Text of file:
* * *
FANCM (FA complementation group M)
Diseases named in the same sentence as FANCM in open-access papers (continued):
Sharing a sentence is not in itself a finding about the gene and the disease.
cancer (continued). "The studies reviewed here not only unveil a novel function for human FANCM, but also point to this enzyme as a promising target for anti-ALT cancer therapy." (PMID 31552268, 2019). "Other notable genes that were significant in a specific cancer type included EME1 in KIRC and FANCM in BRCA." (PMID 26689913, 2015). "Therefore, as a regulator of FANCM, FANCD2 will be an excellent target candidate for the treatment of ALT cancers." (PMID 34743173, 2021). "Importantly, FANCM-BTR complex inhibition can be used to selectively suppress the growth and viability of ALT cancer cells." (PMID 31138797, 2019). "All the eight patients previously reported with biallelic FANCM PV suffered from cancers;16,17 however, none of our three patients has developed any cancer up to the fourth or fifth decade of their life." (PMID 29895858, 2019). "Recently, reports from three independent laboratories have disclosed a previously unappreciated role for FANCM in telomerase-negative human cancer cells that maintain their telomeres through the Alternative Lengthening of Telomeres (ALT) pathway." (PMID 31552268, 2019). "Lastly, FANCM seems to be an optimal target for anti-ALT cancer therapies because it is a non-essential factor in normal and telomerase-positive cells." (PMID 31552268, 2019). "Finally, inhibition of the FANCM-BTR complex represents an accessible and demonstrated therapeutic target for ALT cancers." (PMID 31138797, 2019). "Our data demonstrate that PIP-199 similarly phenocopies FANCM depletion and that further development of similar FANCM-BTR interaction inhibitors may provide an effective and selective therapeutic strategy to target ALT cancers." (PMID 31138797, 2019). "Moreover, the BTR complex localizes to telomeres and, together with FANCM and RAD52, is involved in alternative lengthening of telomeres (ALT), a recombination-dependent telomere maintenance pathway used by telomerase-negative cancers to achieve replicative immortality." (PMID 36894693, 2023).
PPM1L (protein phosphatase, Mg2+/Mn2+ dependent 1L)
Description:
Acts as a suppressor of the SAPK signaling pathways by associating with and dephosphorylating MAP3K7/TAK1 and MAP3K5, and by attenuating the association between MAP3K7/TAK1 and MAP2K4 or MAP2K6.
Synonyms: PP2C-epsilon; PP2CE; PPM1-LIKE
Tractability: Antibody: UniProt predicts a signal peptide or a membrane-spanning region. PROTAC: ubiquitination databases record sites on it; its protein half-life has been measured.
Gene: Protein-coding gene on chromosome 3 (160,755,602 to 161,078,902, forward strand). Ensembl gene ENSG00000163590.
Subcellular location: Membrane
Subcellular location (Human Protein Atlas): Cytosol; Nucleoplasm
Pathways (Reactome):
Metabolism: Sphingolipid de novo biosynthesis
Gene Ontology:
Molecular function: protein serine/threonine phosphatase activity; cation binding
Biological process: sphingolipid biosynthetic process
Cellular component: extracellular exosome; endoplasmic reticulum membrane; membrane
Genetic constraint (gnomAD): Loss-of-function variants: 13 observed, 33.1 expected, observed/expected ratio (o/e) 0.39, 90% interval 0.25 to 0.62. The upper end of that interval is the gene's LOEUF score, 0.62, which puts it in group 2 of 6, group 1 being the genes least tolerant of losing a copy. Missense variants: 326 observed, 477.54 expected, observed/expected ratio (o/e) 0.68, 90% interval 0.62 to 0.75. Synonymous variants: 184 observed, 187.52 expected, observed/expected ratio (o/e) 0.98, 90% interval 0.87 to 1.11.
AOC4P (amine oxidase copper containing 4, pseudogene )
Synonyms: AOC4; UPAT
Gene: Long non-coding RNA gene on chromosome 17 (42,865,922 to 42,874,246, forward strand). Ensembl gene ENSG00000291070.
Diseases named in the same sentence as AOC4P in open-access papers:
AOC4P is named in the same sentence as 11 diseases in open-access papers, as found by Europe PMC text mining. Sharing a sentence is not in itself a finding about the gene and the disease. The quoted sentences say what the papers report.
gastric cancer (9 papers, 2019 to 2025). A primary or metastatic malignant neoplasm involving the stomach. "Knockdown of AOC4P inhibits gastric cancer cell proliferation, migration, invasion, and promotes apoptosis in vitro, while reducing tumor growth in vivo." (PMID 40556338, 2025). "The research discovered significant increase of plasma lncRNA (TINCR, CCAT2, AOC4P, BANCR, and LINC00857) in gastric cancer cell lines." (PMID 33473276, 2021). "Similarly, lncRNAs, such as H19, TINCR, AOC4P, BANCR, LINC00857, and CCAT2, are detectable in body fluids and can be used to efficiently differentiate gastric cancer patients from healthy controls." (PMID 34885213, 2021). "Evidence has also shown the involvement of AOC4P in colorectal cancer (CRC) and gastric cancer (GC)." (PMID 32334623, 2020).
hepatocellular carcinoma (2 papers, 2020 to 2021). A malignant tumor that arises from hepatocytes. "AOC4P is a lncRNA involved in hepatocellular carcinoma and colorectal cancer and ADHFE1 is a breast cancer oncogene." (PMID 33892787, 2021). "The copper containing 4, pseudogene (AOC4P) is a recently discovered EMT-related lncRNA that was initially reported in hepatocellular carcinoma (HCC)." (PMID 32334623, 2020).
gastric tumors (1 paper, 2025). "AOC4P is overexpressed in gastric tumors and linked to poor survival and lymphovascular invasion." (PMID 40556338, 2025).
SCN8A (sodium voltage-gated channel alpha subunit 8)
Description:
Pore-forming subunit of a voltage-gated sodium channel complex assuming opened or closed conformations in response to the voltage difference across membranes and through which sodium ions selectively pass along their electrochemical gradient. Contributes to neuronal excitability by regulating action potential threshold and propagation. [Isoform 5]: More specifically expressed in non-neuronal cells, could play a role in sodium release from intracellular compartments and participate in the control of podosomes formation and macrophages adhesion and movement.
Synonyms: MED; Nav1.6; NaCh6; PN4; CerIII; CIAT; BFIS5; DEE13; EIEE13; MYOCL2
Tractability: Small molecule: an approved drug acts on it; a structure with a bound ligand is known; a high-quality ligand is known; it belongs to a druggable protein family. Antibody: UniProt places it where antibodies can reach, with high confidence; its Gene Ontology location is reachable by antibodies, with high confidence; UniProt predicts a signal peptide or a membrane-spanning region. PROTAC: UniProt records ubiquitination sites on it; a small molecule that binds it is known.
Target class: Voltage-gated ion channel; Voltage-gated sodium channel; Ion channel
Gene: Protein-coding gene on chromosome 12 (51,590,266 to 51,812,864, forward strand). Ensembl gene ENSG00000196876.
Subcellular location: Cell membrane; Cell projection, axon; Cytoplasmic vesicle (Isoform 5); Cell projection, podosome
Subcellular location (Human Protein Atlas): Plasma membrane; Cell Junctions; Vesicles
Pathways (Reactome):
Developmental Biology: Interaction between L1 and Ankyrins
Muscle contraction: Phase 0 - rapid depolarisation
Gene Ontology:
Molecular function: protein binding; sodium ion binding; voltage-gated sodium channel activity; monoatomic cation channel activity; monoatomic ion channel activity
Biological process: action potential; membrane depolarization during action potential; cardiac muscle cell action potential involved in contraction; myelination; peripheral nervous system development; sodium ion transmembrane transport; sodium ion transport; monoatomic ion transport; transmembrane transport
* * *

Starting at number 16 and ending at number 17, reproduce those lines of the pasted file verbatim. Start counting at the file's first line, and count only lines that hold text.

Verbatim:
Molecular function: protein serine/threonine phosphatase activity; cation binding
Biological process: sphingolipid biosynthetic process